- Seek early medical help if they have a fever, cough and difficulty breathing, and share their travel history with healthcare providers
- Avoid direct, unprotected contact with live animals and surfaces in contact with animals when visiting live markets in affected areas
- Avoid eating raw or undercooked animal products and exercise care when handling raw meat, milk or animal organs to avoid cross-contamination with uncooked foods
Despite a surge in sales of face masks in the aftermath of the coronavirus outbreak, experts are divided over whether they can prevent transmission and infection. There is some evidence to suggest that masks can help prevent hand-to-mouth transmissions, given the large number of times people touch their faces. The consensus appears to be that wearing a mask can limit – but not eliminate – the risks, provided they are used correctly.
About 4,515 cases of the illness have been recorded across the country, including almost 1,000 people in critical condition, according to state media. Though the number of cases appears to have risen quickly, from 2,887 on Monday, this was likely to be due to better reporting, and the numbers remain small compared with the population.
On Tuesday, Beijing confirmed the city’s first death from the virus.
An American citizen working in Wuhan, who asked not to be named, said she had secured a seat on a US flight, and expected to be quarantined afterwards for up to 14 days. “It could either be in a hospital or a hotel,” she said while travelling to the airport.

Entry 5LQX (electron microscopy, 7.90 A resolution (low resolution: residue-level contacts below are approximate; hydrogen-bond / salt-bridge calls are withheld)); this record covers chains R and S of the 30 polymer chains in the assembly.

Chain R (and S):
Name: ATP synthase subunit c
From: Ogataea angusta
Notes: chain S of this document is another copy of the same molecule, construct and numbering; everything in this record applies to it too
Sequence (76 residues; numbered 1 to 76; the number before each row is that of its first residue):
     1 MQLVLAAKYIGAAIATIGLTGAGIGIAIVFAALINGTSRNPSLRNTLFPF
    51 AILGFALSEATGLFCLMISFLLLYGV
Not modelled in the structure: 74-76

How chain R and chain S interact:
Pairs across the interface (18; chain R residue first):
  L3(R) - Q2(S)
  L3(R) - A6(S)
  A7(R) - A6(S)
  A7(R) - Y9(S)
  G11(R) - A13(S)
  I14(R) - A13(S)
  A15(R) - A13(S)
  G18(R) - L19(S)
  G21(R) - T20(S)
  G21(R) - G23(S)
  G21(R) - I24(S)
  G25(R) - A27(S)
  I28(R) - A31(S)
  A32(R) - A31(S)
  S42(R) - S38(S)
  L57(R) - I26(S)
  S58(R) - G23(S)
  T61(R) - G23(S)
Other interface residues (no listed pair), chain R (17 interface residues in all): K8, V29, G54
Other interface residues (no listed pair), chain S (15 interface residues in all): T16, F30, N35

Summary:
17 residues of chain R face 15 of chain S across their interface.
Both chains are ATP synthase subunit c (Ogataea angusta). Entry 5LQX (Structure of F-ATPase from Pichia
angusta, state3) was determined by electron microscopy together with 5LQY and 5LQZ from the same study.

“I plan to visit relatives back in the states, but they live across the country in Missouri and Alabama so it will be even more traveling. I don’t want to avoid family for too long,” she said, adding that she had ot shown symptoms and had been taking precautions.
Many American people will not have secured a seat on Tuesday’s flight, which was planned mostly for consulate staff. Japan said its first flight would carry about 200 passengers, out of 650 citizens hoping to return, but that further airlifts would be scheduled.
China has encouraged citizens to reconsider the timing of overseas flights, and introduced sweeping domestic travel restrictions in an attempt to stop the spread of the disease. On Monday, officials postponed the end of this week’s new year holiday until at least 2 February in an effort to reduce the chances of infection during what is the country’s busiest travel season. In Shanghai, which has recorded 66 cases of the virus, the end of the holiday has been postponed until 9 February.
Further precautions have been announced in many cities, including bans on long-distance bus services, which are relied upon by migrant workers returning from their family homes after the break. Several big chains said they will temporarily close their stores in some areas.
There were nearly 7,000 more cases suspected and awaiting confirmation, China’s national health commission said on Monday.
More than 10 countries have confirmed cases of the disease, though patient numbers outside of China remain small. On Monday, Canada and Sri Lanka said they had recorded first cases of infection.
Malaysia on Monday banned visitors arriving from Hubei, while Mongolia, which is heavily dependent on trade with China, has also banned cars from crossing the border with its neighbour.
Additional reporting by Michael Standaert in Shenzhen